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Turkish lawyer detained for insulting Islamic law on social media

A Turkish lawyer has been detained for insulting Sharia, the religious law that is part of the Islamic tradition, on social media platform X, the Cumhuriyet daily reported.

An investigation was launched into lawyer Feyza Altun after she said “F*** Sharia” in response to a comment on a Persian poem she posted on X, which said “Feyza seems to have a Sharia attack,” referring to the phrase “panic attack.”

The lawyer deleted the post after being targeted on social media, with users initiating a campaign with the hashtag “#feyzaaltuntutuklansın” (Feyza Altun should be arrested.)

The Beykoz Chief Public Prosecutor’s Office launched the probe based on Article 216 of the Turkish Penal Code (TCK), which says whoever openly incites segments of the society to enmity or hatred towards another group based on social class, race, religion or sectarian or regional differences in a manner that may present a clear and imminent danger to public safety shall be sentenced to imprisonment of from one to three years.

“The discussions regarding the regime in Turkey concluded on October 29, 1923,” Altun said on her X account on Monday, referring to the foundation of the Republic of Turkey by Mustafa Kemal Atatürk.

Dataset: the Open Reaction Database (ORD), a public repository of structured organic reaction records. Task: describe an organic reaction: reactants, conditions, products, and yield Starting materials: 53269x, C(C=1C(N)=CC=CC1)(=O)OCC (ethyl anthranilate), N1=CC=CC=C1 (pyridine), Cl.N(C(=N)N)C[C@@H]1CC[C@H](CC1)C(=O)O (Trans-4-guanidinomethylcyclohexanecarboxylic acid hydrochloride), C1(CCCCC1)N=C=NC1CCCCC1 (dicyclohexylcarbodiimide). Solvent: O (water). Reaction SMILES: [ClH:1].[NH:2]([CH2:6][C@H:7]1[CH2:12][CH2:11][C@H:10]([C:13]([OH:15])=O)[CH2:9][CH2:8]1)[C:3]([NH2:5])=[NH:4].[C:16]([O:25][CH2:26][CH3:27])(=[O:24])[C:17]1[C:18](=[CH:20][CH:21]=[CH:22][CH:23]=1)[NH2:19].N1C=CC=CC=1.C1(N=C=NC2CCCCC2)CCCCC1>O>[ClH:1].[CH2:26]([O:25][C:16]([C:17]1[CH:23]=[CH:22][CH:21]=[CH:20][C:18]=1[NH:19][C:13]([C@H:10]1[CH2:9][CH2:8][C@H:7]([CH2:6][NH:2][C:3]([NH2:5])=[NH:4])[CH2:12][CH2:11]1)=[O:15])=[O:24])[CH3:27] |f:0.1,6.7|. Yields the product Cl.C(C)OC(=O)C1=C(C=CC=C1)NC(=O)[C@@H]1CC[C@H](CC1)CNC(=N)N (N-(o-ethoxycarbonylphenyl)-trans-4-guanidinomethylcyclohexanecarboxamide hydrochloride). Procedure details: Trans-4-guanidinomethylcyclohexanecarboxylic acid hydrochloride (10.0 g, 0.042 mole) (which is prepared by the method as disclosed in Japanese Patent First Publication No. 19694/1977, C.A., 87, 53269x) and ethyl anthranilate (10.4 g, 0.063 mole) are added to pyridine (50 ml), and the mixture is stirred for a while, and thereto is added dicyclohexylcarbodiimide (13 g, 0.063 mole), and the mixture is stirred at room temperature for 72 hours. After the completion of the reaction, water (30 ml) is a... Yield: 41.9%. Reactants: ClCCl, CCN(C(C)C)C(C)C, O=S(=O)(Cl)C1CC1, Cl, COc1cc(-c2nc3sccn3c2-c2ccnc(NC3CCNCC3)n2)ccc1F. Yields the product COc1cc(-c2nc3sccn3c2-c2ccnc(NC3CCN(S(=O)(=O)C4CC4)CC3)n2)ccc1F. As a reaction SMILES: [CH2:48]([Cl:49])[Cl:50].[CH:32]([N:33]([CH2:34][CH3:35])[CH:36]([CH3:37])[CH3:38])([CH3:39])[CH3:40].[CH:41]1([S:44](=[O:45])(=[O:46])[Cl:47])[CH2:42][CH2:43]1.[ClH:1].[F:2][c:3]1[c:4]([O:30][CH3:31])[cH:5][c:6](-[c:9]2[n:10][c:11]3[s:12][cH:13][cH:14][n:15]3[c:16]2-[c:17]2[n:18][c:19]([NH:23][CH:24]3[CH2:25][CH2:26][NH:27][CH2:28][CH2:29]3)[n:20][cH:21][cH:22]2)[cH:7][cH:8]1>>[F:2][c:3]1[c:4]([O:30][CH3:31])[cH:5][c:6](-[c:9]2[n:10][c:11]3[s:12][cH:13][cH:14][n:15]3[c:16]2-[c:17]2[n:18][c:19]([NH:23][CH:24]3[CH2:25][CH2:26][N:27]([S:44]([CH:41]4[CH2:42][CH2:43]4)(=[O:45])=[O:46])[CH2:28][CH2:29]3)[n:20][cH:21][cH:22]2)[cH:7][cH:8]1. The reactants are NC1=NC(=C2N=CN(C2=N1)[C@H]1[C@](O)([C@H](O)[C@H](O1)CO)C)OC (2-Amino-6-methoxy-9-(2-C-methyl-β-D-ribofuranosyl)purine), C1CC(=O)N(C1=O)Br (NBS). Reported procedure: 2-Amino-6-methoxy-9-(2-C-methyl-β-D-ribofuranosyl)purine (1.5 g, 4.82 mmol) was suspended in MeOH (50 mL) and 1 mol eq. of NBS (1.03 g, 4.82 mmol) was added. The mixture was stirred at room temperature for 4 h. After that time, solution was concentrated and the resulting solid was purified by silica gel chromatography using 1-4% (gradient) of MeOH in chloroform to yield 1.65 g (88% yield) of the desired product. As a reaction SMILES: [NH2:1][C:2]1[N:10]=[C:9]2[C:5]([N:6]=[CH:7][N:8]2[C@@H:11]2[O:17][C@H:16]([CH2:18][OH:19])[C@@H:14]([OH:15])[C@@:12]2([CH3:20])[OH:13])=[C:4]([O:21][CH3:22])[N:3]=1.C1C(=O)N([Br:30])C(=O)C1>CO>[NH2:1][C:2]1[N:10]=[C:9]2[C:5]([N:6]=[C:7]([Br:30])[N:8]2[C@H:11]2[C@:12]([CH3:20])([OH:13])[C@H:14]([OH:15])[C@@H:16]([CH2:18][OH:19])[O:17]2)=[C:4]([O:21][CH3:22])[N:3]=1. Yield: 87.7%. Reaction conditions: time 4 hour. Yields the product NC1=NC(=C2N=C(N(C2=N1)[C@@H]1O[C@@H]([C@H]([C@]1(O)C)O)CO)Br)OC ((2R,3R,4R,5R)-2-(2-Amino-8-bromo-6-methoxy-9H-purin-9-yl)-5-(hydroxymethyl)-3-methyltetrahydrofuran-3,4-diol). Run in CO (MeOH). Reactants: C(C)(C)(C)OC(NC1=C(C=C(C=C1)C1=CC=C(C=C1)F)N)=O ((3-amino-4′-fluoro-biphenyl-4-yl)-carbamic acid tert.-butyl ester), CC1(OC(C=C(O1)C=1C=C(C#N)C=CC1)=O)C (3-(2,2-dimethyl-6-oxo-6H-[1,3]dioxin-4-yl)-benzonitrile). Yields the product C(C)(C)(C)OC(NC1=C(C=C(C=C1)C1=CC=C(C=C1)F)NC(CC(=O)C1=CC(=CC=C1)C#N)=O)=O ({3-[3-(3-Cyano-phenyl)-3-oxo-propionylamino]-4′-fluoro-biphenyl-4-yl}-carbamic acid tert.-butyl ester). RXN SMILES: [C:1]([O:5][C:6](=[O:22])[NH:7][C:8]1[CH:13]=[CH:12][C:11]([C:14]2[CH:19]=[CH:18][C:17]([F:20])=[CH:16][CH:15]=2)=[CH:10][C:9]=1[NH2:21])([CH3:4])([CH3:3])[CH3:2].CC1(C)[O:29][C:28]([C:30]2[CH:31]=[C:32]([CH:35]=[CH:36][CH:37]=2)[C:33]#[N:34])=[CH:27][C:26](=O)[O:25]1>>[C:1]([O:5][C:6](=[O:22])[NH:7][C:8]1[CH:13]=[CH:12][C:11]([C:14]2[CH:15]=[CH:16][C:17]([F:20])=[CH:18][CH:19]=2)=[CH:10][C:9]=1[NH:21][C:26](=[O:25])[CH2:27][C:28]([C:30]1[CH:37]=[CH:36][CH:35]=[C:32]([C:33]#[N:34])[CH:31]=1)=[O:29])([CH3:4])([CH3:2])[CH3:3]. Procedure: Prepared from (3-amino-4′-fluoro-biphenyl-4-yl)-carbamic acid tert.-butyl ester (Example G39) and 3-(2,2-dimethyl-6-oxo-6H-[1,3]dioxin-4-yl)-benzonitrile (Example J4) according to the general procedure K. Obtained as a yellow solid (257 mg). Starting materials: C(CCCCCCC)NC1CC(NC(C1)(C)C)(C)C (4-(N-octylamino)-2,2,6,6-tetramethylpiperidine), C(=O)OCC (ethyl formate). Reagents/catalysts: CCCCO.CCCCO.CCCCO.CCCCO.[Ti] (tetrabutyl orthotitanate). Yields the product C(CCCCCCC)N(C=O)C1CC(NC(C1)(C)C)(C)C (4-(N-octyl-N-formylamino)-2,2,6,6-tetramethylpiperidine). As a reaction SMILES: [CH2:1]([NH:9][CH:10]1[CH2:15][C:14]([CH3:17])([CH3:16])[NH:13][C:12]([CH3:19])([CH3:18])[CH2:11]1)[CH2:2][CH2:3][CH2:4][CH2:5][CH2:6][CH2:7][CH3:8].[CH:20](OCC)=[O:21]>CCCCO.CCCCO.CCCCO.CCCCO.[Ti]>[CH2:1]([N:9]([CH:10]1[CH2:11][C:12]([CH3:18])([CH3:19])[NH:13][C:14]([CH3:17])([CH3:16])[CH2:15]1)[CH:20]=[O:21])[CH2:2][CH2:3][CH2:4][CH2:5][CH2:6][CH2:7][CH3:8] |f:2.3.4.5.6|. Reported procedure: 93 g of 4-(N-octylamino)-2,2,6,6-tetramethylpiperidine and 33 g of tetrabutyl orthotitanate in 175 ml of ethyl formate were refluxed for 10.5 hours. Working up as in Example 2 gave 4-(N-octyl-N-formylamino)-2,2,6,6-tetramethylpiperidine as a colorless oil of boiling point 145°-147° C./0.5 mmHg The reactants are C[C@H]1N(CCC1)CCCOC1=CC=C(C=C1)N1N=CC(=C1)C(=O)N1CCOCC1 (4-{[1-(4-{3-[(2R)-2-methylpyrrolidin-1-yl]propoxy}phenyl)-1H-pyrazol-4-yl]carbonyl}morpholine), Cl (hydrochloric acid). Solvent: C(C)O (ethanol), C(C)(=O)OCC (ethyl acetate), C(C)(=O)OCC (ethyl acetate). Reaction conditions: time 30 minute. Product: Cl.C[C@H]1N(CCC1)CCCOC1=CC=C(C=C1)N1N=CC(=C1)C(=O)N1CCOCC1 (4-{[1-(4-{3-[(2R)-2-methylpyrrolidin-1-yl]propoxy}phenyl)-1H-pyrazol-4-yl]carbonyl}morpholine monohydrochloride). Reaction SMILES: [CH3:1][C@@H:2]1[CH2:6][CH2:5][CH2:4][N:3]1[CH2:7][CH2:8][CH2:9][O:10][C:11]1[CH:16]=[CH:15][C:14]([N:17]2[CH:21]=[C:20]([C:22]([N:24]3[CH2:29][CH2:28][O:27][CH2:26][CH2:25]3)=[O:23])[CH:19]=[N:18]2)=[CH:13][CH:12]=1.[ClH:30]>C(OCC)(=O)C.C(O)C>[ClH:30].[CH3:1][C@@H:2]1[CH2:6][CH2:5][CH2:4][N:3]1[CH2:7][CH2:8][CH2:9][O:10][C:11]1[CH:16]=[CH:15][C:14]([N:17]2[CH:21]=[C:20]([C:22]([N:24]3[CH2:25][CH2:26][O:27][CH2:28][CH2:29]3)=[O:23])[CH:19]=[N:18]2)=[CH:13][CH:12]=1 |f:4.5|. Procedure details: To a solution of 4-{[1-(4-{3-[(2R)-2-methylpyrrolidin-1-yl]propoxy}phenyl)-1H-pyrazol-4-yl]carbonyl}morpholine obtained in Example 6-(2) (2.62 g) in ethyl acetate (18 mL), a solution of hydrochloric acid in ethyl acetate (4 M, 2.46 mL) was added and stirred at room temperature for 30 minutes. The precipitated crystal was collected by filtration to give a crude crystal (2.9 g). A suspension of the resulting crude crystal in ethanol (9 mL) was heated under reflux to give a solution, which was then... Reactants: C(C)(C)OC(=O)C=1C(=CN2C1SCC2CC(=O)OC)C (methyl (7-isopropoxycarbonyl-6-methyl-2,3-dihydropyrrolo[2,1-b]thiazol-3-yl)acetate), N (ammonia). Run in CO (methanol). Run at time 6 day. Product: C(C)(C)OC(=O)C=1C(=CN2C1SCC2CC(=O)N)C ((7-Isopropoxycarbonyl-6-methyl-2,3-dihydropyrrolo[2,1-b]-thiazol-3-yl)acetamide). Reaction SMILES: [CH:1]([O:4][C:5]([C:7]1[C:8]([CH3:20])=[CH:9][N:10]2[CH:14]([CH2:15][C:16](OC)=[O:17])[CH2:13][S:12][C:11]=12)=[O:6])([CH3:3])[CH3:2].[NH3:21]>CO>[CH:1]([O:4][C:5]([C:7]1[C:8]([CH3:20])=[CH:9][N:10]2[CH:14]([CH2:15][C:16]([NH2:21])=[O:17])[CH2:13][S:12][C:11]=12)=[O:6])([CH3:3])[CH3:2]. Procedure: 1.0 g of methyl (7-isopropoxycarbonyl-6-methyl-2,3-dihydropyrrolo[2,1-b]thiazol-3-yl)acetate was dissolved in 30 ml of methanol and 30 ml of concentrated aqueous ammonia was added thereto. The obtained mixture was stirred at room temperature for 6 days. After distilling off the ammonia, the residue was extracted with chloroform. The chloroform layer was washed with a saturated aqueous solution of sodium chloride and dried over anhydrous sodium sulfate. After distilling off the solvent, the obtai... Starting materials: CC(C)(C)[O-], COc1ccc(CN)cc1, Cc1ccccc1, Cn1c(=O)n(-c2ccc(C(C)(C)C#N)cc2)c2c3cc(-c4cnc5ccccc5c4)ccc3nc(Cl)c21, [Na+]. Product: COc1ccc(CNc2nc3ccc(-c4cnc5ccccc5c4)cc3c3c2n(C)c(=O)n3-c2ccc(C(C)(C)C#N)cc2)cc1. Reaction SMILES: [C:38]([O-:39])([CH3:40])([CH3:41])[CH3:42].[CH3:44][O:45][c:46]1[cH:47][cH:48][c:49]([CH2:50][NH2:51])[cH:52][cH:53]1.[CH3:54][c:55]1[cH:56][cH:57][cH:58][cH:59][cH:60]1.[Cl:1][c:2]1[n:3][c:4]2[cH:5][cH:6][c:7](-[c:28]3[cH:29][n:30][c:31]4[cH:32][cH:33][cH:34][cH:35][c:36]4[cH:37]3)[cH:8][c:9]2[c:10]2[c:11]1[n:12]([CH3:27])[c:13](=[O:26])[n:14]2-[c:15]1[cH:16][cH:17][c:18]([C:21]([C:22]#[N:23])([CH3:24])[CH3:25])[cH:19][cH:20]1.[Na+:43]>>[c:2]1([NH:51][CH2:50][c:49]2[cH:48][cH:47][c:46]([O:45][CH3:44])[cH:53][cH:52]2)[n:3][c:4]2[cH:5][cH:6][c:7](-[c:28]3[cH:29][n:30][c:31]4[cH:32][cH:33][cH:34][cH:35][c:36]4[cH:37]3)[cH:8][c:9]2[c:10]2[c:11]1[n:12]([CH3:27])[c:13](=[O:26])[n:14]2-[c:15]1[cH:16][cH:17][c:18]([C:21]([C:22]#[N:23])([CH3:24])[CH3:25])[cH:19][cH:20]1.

She also noted that she has never written and never will write anything even remotely offensive about any belief since religious belief is a personal choice that doesn’t concern her.

“For me, what you call Sharia is the Taliban mentality that stones women in the streets. In this context, I stand by my words. … Advocating for Sharia is a threat to the constitutional order and is a crime,” the lawyer added.

Altun, speaking to Cumhuriyet, said that she defines Sharia as a “political regime” and not a religious phenomenon.

“Therefore, I am against Sharia, and I stand by my words,” she added.

In the past few years, prosecutors have taken action against thousands of people in Turkey under Article 216 of the TCK, which is feared to be mostly used to silence dissent.

The results of a study by the Economic Policy Research Foundation of Turkey (TEPAV) indicate that the Turkish population favors a secular and democratic government. In 2016, 75 percent of participants expressed a desire to live in a secular state, a figure that rose to 81 percent in 2020. Similarly, a significant proportion of the population is satisfied with living in a democratic country. The proportion of those who prefer a legal system based on Sharia law fell from 22 percent in 2016 to 17 percent in 2020.

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